Tuesday, February 20, 2018

"The Chupacabra Ate the Candelabra" in Guatemala

On 2/10/18, I flew to Guatemala, which didn't take as long as I was expecting. (Probably because I was comparing it to my last international work flight, to Vietnam.) This was only my second trip to Central America, first time being Costa Rica in 2013 (for a vacation, not to work). 

My book The Chupacabra Ate the Candelabra got to Guatemala before me. I went to spend a week speaking to all ages at the American School of Guatemala in Guatemala City, courtesy of the supremely nice librarian Brandon O'Neill, who had several of my books.

Let's zoom in on that partially obscured sign between us.

Before exiting the Guatemala City airport, everyone has to push a button on a small console that looks like a prop from a Cold War doomsday movie. It's attached to a stoplight without the yellow. If the green lights up, you proceed out. If red, you've been arbitrarily selected for inspection. I got green. This guy didn't. 

According to the guide/archeologist professor (no, not Indiana Jones) who took me around the cobblestoned city of Antigua for a few hours, Guatemala is the wealthiest country in Central America. According to strangers on the internet, it's not. No matter—both Antigua and Guatemala City (where I was based) felt clean and safe. However, feels can be deceiving, at least if you're to believe the pickled Texan in my hotel elevator who told me "Don't go out after midnight. Someone will shove a gun in your face and rob you."

Needless to say, I did not go out after midnight. Also because my daily school pickups were between 6:40 and 7 am.

My first talk each day started between 7:45 and 8 am. The school was only 15 minutes by car from my hotel (Biltmore) in the more well-off Zone 10, but because roads are typically one- or two-lane there, one accident can back up hundreds, so the school wanted to get me on the early side. (In the end, none of my five morning commutes took more than 20 minutes.)

The school, as with so many I've had the privilege to visit around the world, was picturesque and meticulously maintained. The jungle gym looked like a beehive.

The school teaches half the day in Spanish, half in English—but I couldn't adhere to that split. I started my talk with "buenos dias," followed by "That's all of my Spanish." The kids laughed, in both languages.

Day 1, presentation 1 was to an auditorium full of preschoolers, kindergartners, and first graders. Five minutes in, the room went dark—but it wasn't a full outage. Weirdly, the microphone still worked… The kids managed to not riot and power was restored within a few minutes.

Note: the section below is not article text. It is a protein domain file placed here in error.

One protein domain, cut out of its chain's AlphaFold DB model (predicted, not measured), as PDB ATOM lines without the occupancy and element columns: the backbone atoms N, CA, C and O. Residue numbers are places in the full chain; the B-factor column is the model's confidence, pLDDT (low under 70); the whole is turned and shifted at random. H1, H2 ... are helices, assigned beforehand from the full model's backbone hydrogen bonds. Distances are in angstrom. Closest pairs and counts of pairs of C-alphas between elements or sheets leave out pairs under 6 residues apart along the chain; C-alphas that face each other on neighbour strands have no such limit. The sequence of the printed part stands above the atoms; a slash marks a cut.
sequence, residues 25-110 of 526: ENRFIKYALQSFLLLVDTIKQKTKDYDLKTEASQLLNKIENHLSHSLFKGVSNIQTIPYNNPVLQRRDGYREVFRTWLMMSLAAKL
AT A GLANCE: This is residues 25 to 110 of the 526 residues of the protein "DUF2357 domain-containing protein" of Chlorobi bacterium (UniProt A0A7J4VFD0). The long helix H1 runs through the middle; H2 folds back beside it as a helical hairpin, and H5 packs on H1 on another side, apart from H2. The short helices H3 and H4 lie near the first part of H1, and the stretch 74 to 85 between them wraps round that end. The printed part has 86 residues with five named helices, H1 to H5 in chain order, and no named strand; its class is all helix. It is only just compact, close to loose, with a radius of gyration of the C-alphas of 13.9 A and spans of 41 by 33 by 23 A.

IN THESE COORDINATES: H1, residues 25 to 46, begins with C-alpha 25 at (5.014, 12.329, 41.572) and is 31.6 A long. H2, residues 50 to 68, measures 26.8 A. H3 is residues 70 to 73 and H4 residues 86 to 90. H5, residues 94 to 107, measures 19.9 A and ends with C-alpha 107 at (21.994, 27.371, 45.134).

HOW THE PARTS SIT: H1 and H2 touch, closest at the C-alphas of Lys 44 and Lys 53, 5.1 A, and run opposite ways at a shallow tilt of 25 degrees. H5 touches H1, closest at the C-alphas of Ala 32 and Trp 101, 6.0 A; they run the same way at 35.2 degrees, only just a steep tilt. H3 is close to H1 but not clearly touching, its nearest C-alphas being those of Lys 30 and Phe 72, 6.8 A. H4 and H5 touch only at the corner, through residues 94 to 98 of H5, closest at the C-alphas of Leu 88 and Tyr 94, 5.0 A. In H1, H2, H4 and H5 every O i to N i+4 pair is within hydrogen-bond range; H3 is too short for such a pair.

Because my books skew older, at any given school visit, I typically see preschool only once (if I see them at all) and for no more than 20 minutes. But here, in a first, I spent most of the first two days almost exclusively with that age range. Monday in particular required additional stamina—one 30-minute assembly, one hourlong professional development workshop, and in between, nine classes of chicos! 

The city is in the shadow of three volcanoes, one of which is active. I woke up every day to a hotel room view of one.

But the more frequent danger here is earthquakes. The last big one was in 1976 and killed 23,000. In 1773, the country suffered a catastrophic earthquake and several aftershocks whose effects can still be seen today at the Santiago Cathedral in Antigua.

Other views of the grounds:

These kids were happily exploring. 
I assume their parents were nearby.

Two preschool teachers asked me if I know comic book writer Tom King. I said not personally but he's one of the current A-listers, so I know his work. Turns out they are both cousins of his wife! I was less stunned to meet people in Guatemala who are connected to Tom King as I was to meet two American cousins who work at the same school in Guatemala.

More sights around Guatemala City

A statue/art installation that reminded me of "The Awakening" sculpture at the National Harbor in DC:

Another dramatically posed statue:

How the check came at one restaurant:

More sights around Antigua

Hill of the Cross (with volcano in the background):

Le Merced church:

Saint Catalina Arch:

A market (with Hill of the Cross in the distant background):

A side street:

Adios and gracias. (Okay, so "buenos dias" wasn't really all of my Spanish…)

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